Gray Water Damage
Gray water damage comes from somewhat contaminated water. This is water that can potentially make you ill from bacteria or microorganisms. Water from an aquarium or water that leaks from a dishwasher drain line cause this type of damage.
Black Water Damage
Black water damage happens when highly contaminated water enters your home. This kind of water damage poses a serious risk to human health. Flooding from a backed-up sewage line or from a nearby water source, such as a river, cause this type of water damage.
Since there are potential health concerns involved, it’s important that you identify the type of water causing the damage if at all possible.
Problems Caused by Water Damage
Of course, water damage goes beyond the mere type of water. Water damage can cause all kinds of problems inside the home itself, depending on where the water entered the home, the duration of the leak or flooding, and the amount of water.
One of the most common problems you see as a result of water damage is mold. Not only is mold unsightly, but it can trigger serious health problems.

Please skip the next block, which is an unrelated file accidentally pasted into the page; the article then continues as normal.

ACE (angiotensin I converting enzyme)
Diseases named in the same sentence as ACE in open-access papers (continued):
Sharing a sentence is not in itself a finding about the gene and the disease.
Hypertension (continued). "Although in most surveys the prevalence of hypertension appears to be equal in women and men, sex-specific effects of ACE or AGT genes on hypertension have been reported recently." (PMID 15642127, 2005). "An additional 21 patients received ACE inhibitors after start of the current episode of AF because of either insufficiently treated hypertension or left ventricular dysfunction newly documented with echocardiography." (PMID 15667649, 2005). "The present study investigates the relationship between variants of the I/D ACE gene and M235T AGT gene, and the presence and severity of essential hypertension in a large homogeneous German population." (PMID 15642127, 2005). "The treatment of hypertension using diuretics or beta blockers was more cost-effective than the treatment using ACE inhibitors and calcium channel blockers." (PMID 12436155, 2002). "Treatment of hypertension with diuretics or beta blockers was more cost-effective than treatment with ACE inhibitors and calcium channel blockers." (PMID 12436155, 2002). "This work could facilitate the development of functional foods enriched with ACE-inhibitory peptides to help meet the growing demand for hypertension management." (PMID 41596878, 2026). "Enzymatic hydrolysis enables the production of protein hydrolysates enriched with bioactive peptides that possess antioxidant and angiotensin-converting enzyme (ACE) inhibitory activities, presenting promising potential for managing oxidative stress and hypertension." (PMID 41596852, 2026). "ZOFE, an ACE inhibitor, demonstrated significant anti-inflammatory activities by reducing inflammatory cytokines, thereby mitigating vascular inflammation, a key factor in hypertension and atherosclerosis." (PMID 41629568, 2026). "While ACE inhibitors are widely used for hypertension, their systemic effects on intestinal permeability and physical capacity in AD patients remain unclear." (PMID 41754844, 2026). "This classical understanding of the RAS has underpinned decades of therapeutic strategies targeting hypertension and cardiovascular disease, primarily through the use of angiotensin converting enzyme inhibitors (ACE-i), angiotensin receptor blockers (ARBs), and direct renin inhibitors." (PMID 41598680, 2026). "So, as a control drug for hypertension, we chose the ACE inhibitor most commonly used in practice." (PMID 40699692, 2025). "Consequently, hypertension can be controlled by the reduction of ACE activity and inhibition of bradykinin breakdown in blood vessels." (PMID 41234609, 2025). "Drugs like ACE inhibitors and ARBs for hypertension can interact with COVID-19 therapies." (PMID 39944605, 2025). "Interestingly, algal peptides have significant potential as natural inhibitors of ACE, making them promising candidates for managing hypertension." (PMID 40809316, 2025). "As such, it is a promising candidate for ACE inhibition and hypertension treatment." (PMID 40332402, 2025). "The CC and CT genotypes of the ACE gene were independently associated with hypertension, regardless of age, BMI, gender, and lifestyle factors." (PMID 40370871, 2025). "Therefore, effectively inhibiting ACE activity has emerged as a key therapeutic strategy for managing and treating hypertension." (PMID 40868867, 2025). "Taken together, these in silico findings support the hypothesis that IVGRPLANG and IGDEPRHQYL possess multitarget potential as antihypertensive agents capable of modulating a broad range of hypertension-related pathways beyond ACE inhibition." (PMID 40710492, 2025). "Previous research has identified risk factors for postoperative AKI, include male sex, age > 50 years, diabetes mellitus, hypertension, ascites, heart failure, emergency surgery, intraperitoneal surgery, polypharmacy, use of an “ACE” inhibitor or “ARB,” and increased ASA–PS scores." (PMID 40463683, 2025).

You’ll routinely see swelling in any drywall that gets exposed to water for any length of time. In the event of flooding, you can generally assume that anything porous is a lost cause. Porous materials include things like carpeting, upholstery, clothing, and books.
Serious water infiltration like serious flooding can even cause structural damage in your home and potentially damage your electrical system.
With those essentials covered, let’s look at what you should do during and after water damage.
Turn Off the Power
In the event of something like sudden flooding that you can stop quickly, the first thing you should do is cut the power to the house. All it takes for serious damage is for the water to find a single exposed wire somewhere.